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Russert True to Form in Harvard Address

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Russert True to Form in Harvard Address


Russert True to Form in Harvard Address

Russert True to Form in Harvard Address

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A number of graduating Harvard University students thought they were pretty sure what they'd hear from NBC's Tim Russert when he delivered the Class Day address this year. It turns out they were right. Melissa Block talks with students Max Brodsky and David Ferris.


Graduating seniors at Harvard played a new kind of parlor game yesterday. They called it Tim Russert Bingo. Tim Russert of NBC News was this year's speaker at Class Day festivities, the day before graduation. Well, some crafty Harvard seniors had read a newspaper story that said Russert essentially recycles the same graduation speech many times over. Students Max Brodsky and David Ferris looked up the text of that speech and printed up bingo cards with key Russert phrases in each square. Then they passed them out to about 50 classmates and let the fun begin.

Mr. MAX BRODSKY: We told people to mark off that particular phrase, the square that it was in. And if they get, of course, five in a row, they can shout out `Bingo!' And people did.

Mr. DAVID FERRIS: It was fun and actually not disruptive, I'd say.

BLOCK: Now did Tim Russert show any signs that he could hear what you were doing, and was he puzzled by it if he did?

Mr. BRODSKY: I don't think anyone shouted that loudly, and Tim Russert has a pretty booming voice. So I didn't notice him, you know, reacting to any of that. And, you know, even when people shouted out `Bingo,' not everybody could hear it.

Mr. FERRIS: Yeah. It wasn't meant to interrupt the event and--rather, to complement it, and I think it did that. And he ended up giving a good speech, and I enjoyed it on multiple levels.

Mr. BRODSKY: Yeah. And I should say also that I really enjoyed Tim Russert's speech, the many times that I read it online, all the different versions. And I enjoyed it just as much when I heard it in person. You know, I actually really like his message a whole lot.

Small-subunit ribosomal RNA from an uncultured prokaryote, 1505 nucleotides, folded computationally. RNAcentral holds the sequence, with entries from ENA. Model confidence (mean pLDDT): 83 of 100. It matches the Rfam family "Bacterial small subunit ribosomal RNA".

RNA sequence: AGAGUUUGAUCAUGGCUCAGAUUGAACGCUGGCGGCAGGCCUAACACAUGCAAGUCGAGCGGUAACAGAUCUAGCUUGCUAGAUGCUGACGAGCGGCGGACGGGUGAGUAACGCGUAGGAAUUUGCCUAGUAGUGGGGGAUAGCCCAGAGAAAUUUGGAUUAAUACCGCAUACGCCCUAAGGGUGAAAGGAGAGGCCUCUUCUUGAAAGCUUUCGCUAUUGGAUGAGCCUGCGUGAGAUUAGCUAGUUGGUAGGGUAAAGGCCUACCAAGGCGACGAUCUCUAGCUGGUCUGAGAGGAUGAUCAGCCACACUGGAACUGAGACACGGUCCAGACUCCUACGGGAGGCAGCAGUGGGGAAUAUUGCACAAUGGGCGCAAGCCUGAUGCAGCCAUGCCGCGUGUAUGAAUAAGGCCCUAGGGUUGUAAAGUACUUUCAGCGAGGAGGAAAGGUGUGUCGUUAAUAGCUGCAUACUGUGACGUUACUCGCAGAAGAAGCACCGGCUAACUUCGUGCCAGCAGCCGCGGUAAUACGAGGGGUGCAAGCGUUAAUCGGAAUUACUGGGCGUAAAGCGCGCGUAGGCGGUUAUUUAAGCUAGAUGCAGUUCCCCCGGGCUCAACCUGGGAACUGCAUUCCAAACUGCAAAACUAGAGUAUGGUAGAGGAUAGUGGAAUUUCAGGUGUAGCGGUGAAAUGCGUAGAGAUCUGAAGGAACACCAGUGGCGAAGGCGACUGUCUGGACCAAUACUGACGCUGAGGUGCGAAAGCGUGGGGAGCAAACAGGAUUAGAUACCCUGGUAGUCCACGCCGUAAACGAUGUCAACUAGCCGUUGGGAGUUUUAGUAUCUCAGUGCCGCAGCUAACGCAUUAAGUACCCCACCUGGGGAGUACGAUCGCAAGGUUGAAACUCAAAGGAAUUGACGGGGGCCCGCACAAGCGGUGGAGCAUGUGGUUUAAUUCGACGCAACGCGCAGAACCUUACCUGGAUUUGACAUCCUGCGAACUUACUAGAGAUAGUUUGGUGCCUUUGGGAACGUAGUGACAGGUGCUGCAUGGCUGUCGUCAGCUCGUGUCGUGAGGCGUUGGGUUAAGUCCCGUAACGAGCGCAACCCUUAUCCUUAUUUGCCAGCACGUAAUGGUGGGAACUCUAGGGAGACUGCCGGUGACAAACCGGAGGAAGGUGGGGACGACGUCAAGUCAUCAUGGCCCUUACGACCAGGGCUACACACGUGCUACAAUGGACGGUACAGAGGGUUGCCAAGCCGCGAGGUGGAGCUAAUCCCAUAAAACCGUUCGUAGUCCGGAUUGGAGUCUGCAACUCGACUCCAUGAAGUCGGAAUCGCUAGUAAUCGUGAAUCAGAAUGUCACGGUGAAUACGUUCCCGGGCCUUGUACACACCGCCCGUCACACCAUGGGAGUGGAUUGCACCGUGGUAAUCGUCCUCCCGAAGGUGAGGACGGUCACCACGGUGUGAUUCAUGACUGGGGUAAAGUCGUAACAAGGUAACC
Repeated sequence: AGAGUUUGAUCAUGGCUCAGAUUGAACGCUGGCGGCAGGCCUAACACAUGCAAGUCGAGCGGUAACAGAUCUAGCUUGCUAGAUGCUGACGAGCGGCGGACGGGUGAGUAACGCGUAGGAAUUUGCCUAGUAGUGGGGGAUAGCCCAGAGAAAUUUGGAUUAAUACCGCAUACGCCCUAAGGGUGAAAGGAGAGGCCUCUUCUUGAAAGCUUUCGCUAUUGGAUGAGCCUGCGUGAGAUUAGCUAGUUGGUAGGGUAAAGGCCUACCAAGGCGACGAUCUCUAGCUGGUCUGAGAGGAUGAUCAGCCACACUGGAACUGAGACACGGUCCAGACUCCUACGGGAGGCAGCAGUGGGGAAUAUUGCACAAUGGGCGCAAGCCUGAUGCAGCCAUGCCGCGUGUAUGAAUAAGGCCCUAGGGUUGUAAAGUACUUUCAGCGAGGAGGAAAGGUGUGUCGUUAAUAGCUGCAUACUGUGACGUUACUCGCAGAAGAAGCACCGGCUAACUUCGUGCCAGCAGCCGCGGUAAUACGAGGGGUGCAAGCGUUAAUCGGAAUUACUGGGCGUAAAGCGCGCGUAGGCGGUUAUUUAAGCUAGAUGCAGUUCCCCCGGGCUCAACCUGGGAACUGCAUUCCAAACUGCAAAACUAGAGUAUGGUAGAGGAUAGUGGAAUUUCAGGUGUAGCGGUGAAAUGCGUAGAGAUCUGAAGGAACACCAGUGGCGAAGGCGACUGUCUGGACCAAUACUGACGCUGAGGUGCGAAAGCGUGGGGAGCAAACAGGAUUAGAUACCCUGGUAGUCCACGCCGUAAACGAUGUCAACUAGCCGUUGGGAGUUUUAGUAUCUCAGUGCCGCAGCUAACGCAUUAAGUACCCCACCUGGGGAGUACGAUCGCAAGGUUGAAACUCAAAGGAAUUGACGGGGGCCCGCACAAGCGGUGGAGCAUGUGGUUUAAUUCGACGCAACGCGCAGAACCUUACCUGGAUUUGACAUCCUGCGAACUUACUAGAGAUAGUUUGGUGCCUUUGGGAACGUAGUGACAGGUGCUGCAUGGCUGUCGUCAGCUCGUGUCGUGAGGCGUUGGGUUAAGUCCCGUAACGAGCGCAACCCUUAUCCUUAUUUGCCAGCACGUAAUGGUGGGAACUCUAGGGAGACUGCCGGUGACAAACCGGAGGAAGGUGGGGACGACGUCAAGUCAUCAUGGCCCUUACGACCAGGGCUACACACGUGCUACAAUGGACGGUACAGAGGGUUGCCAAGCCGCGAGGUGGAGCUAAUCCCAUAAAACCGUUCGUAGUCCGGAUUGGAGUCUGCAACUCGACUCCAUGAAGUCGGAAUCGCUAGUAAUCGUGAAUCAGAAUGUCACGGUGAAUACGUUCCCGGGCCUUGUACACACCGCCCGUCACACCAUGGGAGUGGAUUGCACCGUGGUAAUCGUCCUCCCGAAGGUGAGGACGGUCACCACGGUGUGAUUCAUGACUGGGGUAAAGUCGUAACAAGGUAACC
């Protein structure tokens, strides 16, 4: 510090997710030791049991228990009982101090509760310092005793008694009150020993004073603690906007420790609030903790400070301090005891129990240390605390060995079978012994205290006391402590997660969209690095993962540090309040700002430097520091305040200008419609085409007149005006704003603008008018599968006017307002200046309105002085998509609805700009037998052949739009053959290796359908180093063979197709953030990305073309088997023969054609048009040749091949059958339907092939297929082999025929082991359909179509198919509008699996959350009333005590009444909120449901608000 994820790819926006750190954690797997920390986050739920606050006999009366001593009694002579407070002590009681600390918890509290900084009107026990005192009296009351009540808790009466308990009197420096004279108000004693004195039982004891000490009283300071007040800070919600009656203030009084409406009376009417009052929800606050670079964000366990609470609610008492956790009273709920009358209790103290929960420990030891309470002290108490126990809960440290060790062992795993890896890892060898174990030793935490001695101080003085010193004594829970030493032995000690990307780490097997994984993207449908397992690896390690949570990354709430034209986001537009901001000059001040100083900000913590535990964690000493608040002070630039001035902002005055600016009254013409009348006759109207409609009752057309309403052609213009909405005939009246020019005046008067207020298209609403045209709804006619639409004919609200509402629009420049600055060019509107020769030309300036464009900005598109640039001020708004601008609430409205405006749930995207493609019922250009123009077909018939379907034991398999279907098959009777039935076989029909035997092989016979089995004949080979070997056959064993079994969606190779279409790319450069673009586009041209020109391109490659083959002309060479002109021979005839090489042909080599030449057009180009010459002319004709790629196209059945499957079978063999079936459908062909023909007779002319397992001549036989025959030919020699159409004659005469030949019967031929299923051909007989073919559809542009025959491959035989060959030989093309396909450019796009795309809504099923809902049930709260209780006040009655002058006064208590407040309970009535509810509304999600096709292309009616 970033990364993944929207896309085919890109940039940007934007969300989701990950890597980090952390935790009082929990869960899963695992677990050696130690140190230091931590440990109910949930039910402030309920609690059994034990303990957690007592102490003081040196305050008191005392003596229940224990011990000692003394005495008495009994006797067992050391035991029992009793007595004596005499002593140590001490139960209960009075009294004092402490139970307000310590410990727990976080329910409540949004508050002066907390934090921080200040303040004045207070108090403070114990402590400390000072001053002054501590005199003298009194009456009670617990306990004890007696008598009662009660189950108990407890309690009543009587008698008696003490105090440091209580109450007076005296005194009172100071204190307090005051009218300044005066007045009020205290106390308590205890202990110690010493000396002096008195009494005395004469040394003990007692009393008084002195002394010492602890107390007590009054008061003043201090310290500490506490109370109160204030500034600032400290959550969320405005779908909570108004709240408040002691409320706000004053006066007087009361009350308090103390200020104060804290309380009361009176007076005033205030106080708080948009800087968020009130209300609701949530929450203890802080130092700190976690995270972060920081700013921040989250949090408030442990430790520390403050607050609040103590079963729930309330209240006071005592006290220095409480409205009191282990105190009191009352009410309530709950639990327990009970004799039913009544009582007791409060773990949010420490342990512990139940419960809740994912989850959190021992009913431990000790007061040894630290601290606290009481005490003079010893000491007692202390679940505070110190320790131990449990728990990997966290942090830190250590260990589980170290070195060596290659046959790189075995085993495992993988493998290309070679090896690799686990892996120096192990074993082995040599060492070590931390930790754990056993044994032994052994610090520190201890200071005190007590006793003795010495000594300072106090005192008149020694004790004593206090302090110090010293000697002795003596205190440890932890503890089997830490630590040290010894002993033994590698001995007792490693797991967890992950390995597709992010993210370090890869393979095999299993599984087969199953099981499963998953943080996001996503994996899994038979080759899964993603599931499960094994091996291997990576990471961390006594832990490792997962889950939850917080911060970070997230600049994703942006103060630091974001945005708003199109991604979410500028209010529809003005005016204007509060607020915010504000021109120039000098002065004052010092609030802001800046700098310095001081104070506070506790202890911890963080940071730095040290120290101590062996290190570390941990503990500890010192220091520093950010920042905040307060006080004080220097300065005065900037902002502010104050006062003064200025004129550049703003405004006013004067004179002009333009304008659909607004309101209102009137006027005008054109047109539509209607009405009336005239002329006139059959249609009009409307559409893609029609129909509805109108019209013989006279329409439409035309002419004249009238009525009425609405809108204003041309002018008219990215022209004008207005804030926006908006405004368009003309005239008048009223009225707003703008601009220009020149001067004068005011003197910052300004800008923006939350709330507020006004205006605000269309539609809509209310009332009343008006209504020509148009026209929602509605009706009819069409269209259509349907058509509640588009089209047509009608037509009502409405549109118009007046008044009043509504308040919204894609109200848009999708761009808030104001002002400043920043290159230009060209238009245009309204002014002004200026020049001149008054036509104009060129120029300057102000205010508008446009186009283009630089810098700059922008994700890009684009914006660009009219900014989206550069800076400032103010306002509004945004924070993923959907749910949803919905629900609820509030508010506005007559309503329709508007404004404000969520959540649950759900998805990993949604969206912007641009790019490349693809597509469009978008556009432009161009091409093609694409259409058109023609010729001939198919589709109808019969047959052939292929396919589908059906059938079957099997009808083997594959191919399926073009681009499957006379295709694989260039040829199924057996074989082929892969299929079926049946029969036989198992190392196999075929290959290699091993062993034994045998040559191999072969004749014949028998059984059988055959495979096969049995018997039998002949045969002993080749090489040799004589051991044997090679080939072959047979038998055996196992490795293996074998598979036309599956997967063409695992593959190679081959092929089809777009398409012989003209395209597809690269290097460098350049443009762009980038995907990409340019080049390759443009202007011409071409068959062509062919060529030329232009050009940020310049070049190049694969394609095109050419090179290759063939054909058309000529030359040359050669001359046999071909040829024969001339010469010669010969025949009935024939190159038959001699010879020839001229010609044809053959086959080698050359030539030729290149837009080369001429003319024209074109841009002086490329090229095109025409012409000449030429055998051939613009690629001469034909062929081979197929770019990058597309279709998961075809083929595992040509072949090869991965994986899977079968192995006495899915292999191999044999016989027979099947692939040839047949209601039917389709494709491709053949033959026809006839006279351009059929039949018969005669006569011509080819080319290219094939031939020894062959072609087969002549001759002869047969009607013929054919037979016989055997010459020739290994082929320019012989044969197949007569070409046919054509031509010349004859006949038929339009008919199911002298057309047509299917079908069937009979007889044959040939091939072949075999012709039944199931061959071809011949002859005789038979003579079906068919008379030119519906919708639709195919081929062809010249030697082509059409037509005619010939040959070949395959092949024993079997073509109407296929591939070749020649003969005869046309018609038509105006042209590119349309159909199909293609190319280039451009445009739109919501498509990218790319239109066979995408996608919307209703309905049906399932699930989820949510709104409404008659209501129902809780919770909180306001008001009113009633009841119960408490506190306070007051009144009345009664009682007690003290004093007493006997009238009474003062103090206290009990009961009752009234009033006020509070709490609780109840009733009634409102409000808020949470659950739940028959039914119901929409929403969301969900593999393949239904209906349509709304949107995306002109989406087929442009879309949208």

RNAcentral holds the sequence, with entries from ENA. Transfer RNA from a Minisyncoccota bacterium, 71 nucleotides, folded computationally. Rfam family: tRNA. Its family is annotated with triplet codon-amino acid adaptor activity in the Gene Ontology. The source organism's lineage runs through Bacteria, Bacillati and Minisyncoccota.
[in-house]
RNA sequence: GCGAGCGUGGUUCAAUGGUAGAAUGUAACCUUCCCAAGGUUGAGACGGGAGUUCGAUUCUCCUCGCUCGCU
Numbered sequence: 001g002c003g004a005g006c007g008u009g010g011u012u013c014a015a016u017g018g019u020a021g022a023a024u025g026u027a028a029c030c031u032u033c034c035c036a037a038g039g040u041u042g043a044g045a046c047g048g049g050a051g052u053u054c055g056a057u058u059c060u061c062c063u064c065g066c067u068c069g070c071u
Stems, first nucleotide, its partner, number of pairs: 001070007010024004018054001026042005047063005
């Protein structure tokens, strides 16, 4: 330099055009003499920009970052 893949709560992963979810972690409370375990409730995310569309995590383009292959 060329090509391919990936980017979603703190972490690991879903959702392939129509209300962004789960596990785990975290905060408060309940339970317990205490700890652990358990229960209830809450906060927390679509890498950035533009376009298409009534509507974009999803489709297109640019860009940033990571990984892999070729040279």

BLOCK: David, do you have your Tim Russert Bingo card in front of you?

Mr. FERRIS: Yeah, it's right here.

BLOCK: OK. Well, tell me what a couple of the phrases were that you were listening for, that you were pretty sure that he would be recycling in this speech?

Mr. FERRIS: We had references to James Carville, John Sununu. Some of the longer phrases included `the last grueling hurdle in your career here at Harvard,' and at the conclusion of the speech, `only 2,300 weeks before you're eligible for Social Security.'

BLOCK: Yeah. Well, let's listen. We have some tape of Tim Russert speaking earlier this spring in the commencement at American University here in Washington.

(Soundbite of speech)

Mr. TIM RUSSERT: You can do it, but please get busy. You only have 2,300 weeks before you'll be eligible for Social Security.

BLOCK: Sound a little familiar, David and Max?

Mr. FERRIS: Absolutely.

Mr. BRODSKY: Indeed.

BLOCK: Did you get that one on your bingo card?

Mr. BRODSKY: We did.

Mr. FERRIS: Absolutely. Checked off.

Mr. BRODSKY: And I have to say he does deliver the line beautifully.

Mr. FERRIS: Yeah.

BLOCK: It does seem like it's kind of part of the deal with graduation speeches. You've just got to assume that whoever's giving them has given a bunch of them before and probably is not going to be rewriting much every time.

Mr. FERRIS: Sure. In fact, I included on the card a generic space of a reference to the fact that he always gives the same speech.

BLOCK: Well, did anybody in your class, who was sitting there with you at Class Day, maybe parents of the people in your class, look at you with expressions of disapproval thinking you were muddying up what could have been a very nice day?

Mr. BRODSKY: I handed different versions of the bingo sheet to a friend of mine and his father, and the friend reported to me later that his parents were, you know, very engaged and very happy to be playing along with him as the speech went on. But when he finally got `bingo' and shouted out, you know, during the middle of the speech, that they appeared to be very embarrassed.

BLOCK: They were?

Mr. BRODSKY: But the family that was sitting next to my family, they looked pretty serious and engaged the whole time. But when my cousin missed one of the squares, the girl next to her, you know, lurched forward and said, `This one, you missed this one!'

BLOCK: Did you take anything away from Tim Russert's speech?

Mr. FERRIS: I guess I learned that, you know, reiterated words can still be appropriate to the occasion.

Mr. BRODSKY: That's right. And I did still find his speech to be inspiring, and I'm really glad that he came to speak.

BLOCK: Well, Max Brodsky and David Ferris, congratulations on your graduation.

Mr. BRODSKY: Thank you very much.

Mr. FERRIS: Thank you so much.

BLOCK: Max Brodsky and David Ferris are Harvard graduates as of today. Tim Russert couldn't speak with us before deadline today. An NBC spokesperson told us, quote, "Tim speaks about life lessons, and his message is consistent and does not change, nor should it. There is virtue in consistency."

(Soundbite of music)

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